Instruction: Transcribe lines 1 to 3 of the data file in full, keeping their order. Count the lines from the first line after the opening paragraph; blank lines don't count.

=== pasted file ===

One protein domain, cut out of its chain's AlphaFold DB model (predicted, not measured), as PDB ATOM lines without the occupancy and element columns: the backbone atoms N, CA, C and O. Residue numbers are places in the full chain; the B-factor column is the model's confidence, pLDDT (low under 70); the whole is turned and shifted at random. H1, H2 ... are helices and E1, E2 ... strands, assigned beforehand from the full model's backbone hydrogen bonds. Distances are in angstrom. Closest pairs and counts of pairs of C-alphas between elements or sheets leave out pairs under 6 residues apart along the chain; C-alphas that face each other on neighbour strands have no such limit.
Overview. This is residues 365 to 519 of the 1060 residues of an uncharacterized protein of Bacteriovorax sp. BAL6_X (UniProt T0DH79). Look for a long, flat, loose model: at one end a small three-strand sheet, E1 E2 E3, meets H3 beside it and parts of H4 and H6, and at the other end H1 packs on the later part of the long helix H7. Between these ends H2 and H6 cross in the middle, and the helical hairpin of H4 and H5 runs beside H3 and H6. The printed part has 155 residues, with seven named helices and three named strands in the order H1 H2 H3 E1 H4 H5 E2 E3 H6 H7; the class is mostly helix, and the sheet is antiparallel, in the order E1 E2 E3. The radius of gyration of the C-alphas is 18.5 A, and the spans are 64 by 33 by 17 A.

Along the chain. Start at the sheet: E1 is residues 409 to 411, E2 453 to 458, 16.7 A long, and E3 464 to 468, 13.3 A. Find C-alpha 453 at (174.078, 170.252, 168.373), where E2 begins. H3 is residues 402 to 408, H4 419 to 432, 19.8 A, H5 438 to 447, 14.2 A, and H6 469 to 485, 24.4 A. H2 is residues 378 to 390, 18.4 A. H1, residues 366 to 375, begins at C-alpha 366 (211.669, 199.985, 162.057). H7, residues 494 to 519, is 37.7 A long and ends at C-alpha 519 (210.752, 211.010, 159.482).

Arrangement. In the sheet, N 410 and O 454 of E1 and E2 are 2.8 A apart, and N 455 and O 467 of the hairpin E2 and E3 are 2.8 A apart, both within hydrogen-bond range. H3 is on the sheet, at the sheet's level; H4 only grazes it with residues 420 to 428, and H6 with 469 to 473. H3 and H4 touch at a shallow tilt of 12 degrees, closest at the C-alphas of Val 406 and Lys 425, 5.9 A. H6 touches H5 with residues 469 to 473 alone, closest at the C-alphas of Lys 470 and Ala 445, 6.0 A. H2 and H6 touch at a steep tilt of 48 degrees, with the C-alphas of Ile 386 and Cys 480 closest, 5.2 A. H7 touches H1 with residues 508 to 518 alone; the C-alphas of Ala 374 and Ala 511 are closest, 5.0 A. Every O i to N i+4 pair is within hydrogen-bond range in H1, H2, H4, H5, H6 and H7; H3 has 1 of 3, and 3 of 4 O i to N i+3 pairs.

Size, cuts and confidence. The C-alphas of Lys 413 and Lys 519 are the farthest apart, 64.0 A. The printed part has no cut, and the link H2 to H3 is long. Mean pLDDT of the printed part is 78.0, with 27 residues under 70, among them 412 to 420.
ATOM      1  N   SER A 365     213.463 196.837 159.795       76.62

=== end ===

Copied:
Overview. This is residues 365 to 519 of the 1060 residues of an uncharacterized protein of Bacteriovorax sp. BAL6_X (UniProt T0DH79). Look for a long, flat, loose model: at one end a small three-strand sheet, E1 E2 E3, meets H3 beside it and parts of H4 and H6, and at the other end H1 packs on the later part of the long helix H7. Between these ends H2 and H6 cross in the middle, and the helical hairpin of H4 and H5 runs beside H3 and H6. The printed part has 155 residues, with seven named helices and three named strands in the order H1 H2 H3 E1 H4 H5 E2 E3 H6 H7; the class is mostly helix, and the sheet is antiparallel, in the order E1 E2 E3. The radius of gyration of the C-alphas is 18.5 A, and the spans are 64 by 33 by 17 A.

Along the chain. Start at the sheet: E1 is residues 409 to 411, E2 453 to 458, 16.7 A long, and E3 464 to 468, 13.3 A. Find C-alpha 453 at (174.078, 170.252, 168.373), where E2 begins. H3 is residues 402 to 408, H4 419 to 432, 19.8 A, H5 438 to 447, 14.2 A, and H6 469 to 485, 24.4 A. H2 is residues 378 to 390, 18.4 A. H1, residues 366 to 375, begins at C-alpha 366 (211.669, 199.985, 162.057). H7, residues 494 to 519, is 37.7 A long and ends at C-alpha 519 (210.752, 211.010, 159.482).

Arrangement. In the sheet, N 410 and O 454 of E1 and E2 are 2.8 A apart, and N 455 and O 467 of the hairpin E2 and E3 are 2.8 A apart, both within hydrogen-bond range. H3 is on the sheet, at the sheet's level; H4 only grazes it with residues 420 to 428, and H6 with 469 to 473. H3 and H4 touch at a shallow tilt of 12 degrees, closest at the C-alphas of Val 406 and Lys 425, 5.9 A. H6 touches H5 with residues 469 to 473 alone, closest at the C-alphas of Lys 470 and Ala 445, 6.0 A. H2 and H6 touch at a steep tilt of 48 degrees, with the C-alphas of Ile 386 and Cys 480 closest, 5.2 A. H7 touches H1 with residues 508 to 518 alone; the C-alphas of Ala 374 and Ala 511 are closest, 5.0 A. Every O i to N i+4 pair is within hydrogen-bond range in H1, H2, H4, H5, H6 and H7; H3 has 1 of 3, and 3 of 4 O i to N i+3 pairs.